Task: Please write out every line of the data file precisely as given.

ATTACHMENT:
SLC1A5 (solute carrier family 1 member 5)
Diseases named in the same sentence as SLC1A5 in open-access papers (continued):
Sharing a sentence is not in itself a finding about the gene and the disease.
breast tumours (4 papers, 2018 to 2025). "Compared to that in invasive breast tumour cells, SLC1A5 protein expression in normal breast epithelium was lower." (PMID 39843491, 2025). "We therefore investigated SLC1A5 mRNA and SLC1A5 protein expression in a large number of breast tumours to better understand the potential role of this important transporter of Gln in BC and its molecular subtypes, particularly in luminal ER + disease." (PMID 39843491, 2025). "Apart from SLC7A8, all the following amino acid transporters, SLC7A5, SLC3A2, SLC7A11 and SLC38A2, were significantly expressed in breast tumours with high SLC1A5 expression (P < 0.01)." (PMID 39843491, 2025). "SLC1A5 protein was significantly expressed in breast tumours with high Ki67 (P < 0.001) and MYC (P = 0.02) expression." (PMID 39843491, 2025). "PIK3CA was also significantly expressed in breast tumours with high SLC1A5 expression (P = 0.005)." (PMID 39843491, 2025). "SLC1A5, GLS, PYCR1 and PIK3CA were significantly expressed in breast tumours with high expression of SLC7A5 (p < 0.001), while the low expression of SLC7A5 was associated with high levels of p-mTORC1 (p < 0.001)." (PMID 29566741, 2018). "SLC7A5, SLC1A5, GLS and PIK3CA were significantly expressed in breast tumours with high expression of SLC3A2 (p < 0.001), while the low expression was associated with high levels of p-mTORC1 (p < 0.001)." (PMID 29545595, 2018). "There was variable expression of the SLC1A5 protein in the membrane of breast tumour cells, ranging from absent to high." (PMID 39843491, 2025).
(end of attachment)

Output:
SLC1A5 (solute carrier family 1 member 5)
Diseases named in the same sentence as SLC1A5 in open-access papers (continued):
Sharing a sentence is not in itself a finding about the gene and the disease.
breast tumours (4 papers, 2018 to 2025). "Compared to that in invasive breast tumour cells, SLC1A5 protein expression in normal breast epithelium was lower." (PMID 39843491, 2025). "We therefore investigated SLC1A5 mRNA and SLC1A5 protein expression in a large number of breast tumours to better understand the potential role of this important transporter of Gln in BC and its molecular subtypes, particularly in luminal ER + disease." (PMID 39843491, 2025). "Apart from SLC7A8, all the following amino acid transporters, SLC7A5, SLC3A2, SLC7A11 and SLC38A2, were significantly expressed in breast tumours with high SLC1A5 expression (P < 0.01)." (PMID 39843491, 2025). "SLC1A5 protein was significantly expressed in breast tumours with high Ki67 (P < 0.001) and MYC (P = 0.02) expression." (PMID 39843491, 2025). "PIK3CA was also significantly expressed in breast tumours with high SLC1A5 expression (P = 0.005)." (PMID 39843491, 2025). "SLC1A5, GLS, PYCR1 and PIK3CA were significantly expressed in breast tumours with high expression of SLC7A5 (p < 0.001), while the low expression of SLC7A5 was associated with high levels of p-mTORC1 (p < 0.001)." (PMID 29566741, 2018). "SLC7A5, SLC1A5, GLS and PIK3CA were significantly expressed in breast tumours with high expression of SLC3A2 (p < 0.001), while the low expression was associated with high levels of p-mTORC1 (p < 0.001)." (PMID 29545595, 2018). "There was variable expression of the SLC1A5 protein in the membrane of breast tumour cells, ranging from absent to high." (PMID 39843491, 2025).